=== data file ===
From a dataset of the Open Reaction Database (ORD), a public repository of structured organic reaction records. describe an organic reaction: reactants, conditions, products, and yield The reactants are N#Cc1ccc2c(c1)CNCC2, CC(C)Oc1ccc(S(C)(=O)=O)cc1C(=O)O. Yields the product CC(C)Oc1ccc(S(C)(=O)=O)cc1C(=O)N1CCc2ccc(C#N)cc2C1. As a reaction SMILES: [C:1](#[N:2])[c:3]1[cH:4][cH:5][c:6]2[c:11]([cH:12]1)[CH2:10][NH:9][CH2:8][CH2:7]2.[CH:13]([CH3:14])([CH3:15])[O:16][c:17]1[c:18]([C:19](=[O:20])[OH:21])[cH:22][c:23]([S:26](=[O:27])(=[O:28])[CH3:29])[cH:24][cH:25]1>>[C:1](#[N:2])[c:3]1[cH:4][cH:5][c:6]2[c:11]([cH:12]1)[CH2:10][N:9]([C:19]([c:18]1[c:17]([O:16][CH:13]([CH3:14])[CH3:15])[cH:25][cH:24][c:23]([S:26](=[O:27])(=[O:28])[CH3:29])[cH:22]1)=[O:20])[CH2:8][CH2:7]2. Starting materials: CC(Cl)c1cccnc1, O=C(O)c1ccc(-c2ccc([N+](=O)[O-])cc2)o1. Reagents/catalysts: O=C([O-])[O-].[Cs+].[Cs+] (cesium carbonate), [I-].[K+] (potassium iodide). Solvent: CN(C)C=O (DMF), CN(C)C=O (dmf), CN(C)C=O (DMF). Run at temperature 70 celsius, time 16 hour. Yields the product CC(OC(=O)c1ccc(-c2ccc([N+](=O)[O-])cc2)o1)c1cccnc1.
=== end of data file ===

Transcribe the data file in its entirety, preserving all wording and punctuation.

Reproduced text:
From a dataset of the Open Reaction Database (ORD), a public repository of structured organic reaction records. describe an organic reaction: reactants, conditions, products, and yield The reactants are N#Cc1ccc2c(c1)CNCC2, CC(C)Oc1ccc(S(C)(=O)=O)cc1C(=O)O. Yields the product CC(C)Oc1ccc(S(C)(=O)=O)cc1C(=O)N1CCc2ccc(C#N)cc2C1. As a reaction SMILES: [C:1](#[N:2])[c:3]1[cH:4][cH:5][c:6]2[c:11]([cH:12]1)[CH2:10][NH:9][CH2:8][CH2:7]2.[CH:13]([CH3:14])([CH3:15])[O:16][c:17]1[c:18]([C:19](=[O:20])[OH:21])[cH:22][c:23]([S:26](=[O:27])(=[O:28])[CH3:29])[cH:24][cH:25]1>>[C:1](#[N:2])[c:3]1[cH:4][cH:5][c:6]2[c:11]([cH:12]1)[CH2:10][N:9]([C:19]([c:18]1[c:17]([O:16][CH:13]([CH3:14])[CH3:15])[cH:25][cH:24][c:23]([S:26](=[O:27])(=[O:28])[CH3:29])[cH:22]1)=[O:20])[CH2:8][CH2:7]2. Starting materials: CC(Cl)c1cccnc1, O=C(O)c1ccc(-c2ccc([N+](=O)[O-])cc2)o1. Reagents/catalysts: O=C([O-])[O-].[Cs+].[Cs+] (cesium carbonate), [I-].[K+] (potassium iodide). Solvent: CN(C)C=O (DMF), CN(C)C=O (dmf), CN(C)C=O (DMF). Run at temperature 70 celsius, time 16 hour. Yields the product CC(OC(=O)c1ccc(-c2ccc([N+](=O)[O-])cc2)o1)c1cccnc1.